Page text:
Three years ago, my newly appointed dean asked if I would take on responsibility for New York City College of Technology’s Associate degree in Liberal Arts and Arts with a primary focus on overseeing advisement. What I have learned about our students since then is astonishing–astonishing, that is, in the ignorance it highlights, in the knowledge that is ignored, and in the plight of way too many students here and at colleges across the nation.
Entering my sixth year of teaching at City Tech, I had thought I knew our City Tech students. After all, I had taught hundreds of them each year and their evaluations of me were positive. We got along, and we even saw some progress. I flattered myself by standing up for our students when others disparaged them for that made me feel solidarity with them. In other words, I was no different from the majority of my colleagues. But I really knew nothing.
Like most professors at contemporary urban non-residential colleges, I saw my students only in the classroom and during office hours–and then only when they were required to visit. There are not very many activities on campus that really bring together a broad range of students and faculty–an annual Literary Arts Festival being one of the few exceptions. To make matters worse, there are not many more activities bringing students together: A club hour on Thursdays has to accommodate most of them. Our students generally work, have families, or both–and it takes, on average (I suspect), at least 45 minutes for them to get to school. The focus of their campus life is the classroom and not much more, and they rarely have either time or opportunity for more.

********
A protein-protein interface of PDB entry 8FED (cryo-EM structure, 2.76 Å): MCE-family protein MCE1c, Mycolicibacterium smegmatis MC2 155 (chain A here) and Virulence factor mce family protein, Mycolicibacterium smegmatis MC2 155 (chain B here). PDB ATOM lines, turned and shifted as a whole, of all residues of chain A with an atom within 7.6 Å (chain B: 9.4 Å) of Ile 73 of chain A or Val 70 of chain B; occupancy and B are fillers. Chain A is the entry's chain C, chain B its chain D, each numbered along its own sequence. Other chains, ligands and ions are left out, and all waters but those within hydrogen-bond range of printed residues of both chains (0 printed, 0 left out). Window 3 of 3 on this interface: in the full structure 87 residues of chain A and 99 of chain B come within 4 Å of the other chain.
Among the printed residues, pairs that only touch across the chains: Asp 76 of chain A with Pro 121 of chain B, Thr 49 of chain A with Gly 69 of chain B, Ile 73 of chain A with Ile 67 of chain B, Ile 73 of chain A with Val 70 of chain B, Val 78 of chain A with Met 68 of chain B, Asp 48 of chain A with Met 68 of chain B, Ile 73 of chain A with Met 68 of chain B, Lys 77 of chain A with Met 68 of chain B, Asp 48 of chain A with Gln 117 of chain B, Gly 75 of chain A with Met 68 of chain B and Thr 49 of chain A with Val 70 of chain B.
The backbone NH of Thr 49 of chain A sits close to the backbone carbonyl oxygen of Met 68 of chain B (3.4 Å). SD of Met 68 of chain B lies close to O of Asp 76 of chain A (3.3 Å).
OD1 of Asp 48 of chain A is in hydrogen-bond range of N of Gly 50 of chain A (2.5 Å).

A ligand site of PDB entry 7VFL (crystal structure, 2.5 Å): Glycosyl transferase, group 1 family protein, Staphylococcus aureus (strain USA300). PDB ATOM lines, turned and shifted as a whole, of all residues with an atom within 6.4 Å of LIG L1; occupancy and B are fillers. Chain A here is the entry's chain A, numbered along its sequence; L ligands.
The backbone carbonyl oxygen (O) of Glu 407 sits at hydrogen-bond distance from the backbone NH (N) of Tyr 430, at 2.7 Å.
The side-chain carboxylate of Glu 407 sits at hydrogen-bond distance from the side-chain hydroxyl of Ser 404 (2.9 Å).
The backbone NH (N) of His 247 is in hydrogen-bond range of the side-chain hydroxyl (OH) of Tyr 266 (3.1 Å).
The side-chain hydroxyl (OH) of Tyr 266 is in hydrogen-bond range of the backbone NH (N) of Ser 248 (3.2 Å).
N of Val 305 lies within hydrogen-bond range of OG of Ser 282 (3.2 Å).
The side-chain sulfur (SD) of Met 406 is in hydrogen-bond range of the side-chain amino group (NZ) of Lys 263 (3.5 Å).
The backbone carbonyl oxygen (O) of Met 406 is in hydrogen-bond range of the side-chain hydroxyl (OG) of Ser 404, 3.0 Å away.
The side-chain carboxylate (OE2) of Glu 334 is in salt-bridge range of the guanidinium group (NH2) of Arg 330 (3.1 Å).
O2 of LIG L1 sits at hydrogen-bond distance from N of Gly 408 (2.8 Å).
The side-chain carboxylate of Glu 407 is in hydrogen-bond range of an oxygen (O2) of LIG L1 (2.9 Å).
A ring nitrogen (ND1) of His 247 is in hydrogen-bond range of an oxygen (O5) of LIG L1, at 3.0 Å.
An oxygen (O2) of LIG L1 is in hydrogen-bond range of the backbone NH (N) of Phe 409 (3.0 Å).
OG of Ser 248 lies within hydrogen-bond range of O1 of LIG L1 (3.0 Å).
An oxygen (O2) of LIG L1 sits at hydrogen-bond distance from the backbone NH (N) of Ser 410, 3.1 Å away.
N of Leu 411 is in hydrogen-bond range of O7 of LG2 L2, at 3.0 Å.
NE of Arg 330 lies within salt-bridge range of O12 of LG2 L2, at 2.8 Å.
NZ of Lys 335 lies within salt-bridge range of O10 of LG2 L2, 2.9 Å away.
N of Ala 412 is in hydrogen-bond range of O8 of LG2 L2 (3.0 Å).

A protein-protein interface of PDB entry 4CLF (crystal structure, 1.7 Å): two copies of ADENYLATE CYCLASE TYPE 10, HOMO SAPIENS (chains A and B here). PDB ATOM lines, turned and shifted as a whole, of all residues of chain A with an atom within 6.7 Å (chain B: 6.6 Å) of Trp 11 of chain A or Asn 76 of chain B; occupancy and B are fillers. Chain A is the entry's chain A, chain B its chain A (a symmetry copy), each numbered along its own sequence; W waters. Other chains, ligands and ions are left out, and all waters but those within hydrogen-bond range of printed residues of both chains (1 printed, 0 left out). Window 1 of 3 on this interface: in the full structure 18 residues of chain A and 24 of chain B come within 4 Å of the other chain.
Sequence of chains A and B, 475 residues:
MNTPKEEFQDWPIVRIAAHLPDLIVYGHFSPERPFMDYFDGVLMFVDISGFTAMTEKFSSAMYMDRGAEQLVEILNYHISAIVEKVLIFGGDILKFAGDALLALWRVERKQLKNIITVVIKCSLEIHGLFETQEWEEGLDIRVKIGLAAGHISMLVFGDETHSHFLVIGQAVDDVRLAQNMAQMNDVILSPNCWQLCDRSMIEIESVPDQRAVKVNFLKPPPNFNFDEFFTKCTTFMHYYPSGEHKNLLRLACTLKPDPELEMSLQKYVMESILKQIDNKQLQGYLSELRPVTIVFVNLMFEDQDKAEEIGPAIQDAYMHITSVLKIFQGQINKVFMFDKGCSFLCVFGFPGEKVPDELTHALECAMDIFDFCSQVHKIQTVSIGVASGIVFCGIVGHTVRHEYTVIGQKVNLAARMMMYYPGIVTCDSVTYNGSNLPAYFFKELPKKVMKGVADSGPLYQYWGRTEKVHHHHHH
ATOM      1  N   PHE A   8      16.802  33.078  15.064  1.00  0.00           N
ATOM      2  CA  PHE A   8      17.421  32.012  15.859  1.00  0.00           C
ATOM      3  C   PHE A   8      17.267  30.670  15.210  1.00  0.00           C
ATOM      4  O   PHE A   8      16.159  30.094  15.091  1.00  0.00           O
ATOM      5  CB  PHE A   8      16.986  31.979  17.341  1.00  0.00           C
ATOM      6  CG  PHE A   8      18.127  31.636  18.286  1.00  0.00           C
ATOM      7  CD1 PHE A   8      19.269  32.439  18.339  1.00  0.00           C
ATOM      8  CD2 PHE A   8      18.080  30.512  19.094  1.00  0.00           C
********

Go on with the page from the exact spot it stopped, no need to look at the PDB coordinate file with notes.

Many on the faculty and staff try hard to get the students involved in activities on campus but with little success. It’s not that the students aren’t interested but that they really can’t turn away from other responsibilities. Plus, they don’t realize how important those activities can be to their educations. They’ve been led to believe that a college education is an accumulation of credits, nothing more.
They don’t know even that bit of incomplete knowledge, in some cases. We have plenty of students who arrive with so little exposure to college that they don’t know what a credit is, don’t understand what the relationship between student and faculty is expected to be, have no exposure to college nomenclature (they don’t know what a provost is, or a dean, have no conception of “registrar,” and have never encountered a “research librarian”–just for starters), and have no idea what a major is or what the hierarchy of degrees is. Often, students come to me thinking they are majoring in one thing when they have been placed in another at admissions, never realizing that they have to actively seek out a program (if the one selected for them doesn’t happen to be “right”) and learn the requirements. Many of them only learn that they are not taking courses leading to a degree when they are rejected for financial aid–in the middle of the semester, leaving them saddled with tuition they cannot afford.